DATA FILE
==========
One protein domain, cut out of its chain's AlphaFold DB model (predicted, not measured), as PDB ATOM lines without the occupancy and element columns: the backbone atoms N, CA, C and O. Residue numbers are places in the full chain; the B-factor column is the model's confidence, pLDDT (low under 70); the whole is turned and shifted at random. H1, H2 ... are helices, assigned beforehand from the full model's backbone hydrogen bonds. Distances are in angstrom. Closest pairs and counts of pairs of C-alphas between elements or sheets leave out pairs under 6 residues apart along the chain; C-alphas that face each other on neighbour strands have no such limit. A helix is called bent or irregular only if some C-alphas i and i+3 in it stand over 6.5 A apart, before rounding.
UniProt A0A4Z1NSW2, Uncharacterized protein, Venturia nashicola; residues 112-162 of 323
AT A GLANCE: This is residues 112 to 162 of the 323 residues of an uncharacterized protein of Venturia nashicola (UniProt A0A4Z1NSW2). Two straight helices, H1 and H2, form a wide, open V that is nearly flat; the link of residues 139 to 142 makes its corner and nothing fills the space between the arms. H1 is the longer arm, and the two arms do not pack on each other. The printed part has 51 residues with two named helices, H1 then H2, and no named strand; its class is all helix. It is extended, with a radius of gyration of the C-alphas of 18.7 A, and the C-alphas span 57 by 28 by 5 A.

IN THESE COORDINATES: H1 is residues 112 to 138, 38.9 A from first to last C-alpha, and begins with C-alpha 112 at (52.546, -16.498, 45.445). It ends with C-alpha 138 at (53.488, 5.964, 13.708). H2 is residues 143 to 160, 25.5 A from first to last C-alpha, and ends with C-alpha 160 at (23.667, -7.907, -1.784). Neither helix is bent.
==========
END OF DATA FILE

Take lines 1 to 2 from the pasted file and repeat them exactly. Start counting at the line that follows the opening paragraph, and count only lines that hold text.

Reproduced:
UniProt A0A4Z1NSW2, Uncharacterized protein, Venturia nashicola; residues 112-162 of 323
AT A GLANCE: This is residues 112 to 162 of the 323 residues of an uncharacterized protein of Venturia nashicola (UniProt A0A4Z1NSW2). Two straight helices, H1 and H2, form a wide, open V that is nearly flat; the link of residues 139 to 142 makes its corner and nothing fills the space between the arms. H1 is the longer arm, and the two arms do not pack on each other. The printed part has 51 residues with two named helices, H1 then H2, and no named strand; its class is all helix. It is extended, with a radius of gyration of the C-alphas of 18.7 A, and the C-alphas span 57 by 28 by 5 A.